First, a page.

Last week, 27,000 Bernie Sanders supporters flooded Washington Square Park in New York City in support of the presidential candidate. The diverse group represented their surging pride for Sanders with provocative signs and custom apparel decorated with his face. Each time Sanders denounced Hillary Clinton’s ties to big banks, fans cheered in adoration and waved their royal blue “A Future to Believe In” signs in the air.
But what did this group, cheering for Sanders in what is essentially New York University’s backyard, have to say about the other presidential hopefuls vying for the number one spot come November?
We asked attendees to choose just one emoji to represent the candidates. This is what happened.
Donald Trump – Emotionless Emoji
Shannon Morgan is a student at New York University. When asked to draw an emoji that represents Republican front-runner Donald Trump, she drew one with a flat expression. Trump has created a reputation for himself in the community as the guy many can’t stand behind because of his bigotry.
“Trump will push the Black community into poverty and jails,” said another Sanders supporter.
Hillary Clinton – Eye-rolling Emoji
For supporters Azza and Astrid, who did not want their last names published, the only way to describe Clinton was the eye-roll. Maybe it’s the renewed discussion around her “super-predator” comment or her husband’s 1994 crime bill. Or it could be her many gaffes when it comes to people of color (remember when she wanted to be everyone’s “abuela?”). But despite her many slips, she’s still the Democratic front-runner.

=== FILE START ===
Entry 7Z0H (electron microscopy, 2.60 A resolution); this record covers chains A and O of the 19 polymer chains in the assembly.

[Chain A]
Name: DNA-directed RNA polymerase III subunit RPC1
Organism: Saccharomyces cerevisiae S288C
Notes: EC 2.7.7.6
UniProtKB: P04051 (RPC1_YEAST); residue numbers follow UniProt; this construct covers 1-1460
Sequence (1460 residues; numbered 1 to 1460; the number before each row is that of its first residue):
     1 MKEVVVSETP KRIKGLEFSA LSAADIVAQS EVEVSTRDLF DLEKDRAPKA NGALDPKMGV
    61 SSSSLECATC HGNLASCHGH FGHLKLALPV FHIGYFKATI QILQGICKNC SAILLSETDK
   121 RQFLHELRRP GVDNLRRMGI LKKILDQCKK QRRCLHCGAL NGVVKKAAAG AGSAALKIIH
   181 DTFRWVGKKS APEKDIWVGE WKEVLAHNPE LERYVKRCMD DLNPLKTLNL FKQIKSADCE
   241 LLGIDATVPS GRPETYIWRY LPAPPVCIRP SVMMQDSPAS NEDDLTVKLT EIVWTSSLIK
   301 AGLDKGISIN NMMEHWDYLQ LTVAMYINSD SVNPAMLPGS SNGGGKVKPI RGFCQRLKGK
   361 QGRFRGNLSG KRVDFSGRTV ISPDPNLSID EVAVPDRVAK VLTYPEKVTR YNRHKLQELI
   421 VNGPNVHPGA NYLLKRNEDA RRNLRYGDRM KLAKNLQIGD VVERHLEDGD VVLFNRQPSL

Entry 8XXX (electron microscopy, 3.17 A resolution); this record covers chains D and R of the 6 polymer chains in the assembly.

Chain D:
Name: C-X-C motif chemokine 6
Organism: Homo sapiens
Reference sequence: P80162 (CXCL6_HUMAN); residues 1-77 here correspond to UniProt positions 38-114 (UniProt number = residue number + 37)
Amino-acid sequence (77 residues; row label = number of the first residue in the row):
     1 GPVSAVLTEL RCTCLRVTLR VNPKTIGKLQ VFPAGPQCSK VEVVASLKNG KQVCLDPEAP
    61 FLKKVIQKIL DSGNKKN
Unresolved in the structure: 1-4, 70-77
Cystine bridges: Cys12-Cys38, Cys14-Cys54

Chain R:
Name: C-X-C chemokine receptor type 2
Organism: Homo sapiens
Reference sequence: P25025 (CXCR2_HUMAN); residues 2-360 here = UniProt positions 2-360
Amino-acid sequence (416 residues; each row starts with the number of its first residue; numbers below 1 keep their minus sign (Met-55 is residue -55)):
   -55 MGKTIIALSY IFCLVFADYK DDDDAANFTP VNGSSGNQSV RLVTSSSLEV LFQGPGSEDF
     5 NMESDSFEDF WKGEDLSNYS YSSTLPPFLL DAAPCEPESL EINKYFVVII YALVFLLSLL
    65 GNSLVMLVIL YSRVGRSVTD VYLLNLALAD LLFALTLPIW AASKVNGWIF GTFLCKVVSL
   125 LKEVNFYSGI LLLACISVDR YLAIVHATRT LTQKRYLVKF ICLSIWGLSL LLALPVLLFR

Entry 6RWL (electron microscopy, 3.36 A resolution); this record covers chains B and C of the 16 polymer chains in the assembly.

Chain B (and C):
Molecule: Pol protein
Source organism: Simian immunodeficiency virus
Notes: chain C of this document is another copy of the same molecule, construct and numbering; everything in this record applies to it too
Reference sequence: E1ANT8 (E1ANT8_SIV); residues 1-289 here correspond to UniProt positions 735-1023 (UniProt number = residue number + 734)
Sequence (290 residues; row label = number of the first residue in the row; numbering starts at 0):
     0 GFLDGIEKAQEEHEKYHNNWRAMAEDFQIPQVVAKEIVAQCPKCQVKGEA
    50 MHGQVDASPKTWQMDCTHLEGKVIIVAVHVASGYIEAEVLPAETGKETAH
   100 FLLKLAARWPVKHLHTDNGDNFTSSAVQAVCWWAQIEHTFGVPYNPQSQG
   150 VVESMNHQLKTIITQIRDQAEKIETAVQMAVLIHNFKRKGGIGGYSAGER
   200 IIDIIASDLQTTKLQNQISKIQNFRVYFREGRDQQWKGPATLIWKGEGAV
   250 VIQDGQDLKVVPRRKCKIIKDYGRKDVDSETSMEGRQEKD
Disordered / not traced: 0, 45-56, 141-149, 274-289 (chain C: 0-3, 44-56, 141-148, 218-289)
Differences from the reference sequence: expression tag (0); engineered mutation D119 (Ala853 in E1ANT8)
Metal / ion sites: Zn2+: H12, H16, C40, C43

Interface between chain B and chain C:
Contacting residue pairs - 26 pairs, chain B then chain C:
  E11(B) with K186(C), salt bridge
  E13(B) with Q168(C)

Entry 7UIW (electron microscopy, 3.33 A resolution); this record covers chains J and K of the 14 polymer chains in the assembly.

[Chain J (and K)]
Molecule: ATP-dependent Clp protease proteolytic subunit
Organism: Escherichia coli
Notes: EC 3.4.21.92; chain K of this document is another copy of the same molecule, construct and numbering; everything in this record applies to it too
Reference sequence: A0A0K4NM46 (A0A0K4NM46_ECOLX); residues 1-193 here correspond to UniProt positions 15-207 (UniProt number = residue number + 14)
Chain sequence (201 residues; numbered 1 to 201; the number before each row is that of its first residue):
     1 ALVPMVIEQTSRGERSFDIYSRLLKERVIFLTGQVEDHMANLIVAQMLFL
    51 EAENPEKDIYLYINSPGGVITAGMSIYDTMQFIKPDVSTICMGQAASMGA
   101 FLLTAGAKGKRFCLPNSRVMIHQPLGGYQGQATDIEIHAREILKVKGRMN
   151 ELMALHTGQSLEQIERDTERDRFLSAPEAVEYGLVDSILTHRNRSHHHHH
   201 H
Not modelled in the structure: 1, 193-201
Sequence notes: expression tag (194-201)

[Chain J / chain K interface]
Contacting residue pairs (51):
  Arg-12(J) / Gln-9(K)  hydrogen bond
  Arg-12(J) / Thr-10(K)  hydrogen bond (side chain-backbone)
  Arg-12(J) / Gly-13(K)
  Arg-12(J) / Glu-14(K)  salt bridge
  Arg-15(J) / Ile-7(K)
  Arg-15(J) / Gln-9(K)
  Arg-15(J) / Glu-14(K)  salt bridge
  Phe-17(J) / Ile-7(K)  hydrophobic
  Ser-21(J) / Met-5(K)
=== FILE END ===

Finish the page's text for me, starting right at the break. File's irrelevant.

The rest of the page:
Hillary Clinton – Flying Money Emoji
Since Clinton started her 2016 campaign, she has received nearly $160 million in overall fundraising donations.
Bernie Sanders, on the other hand, denounced ties to any Super PACs. Individuals donate $27.16 to his campaign on average, and he prides himself on the fact that he’s a politician for the people.
“I’m supporting Bernie over Hillary because it is too late for establishment politics –we need a grass-roots movement,” said Alfredo Alvarez, a 31-year-old Sanders fan.
When it came to Sanders, rally attendees chose instead to hold up signs praising the presidential hopeful. The rally, which came ahead of the highly anticipated New York state primary, showed the nation just how strong support of Sanders could be, but will that mean anything when it’s time to grab delegates on Tuesday?
PHOTO CREDIT: Natalie Simone, NewsOne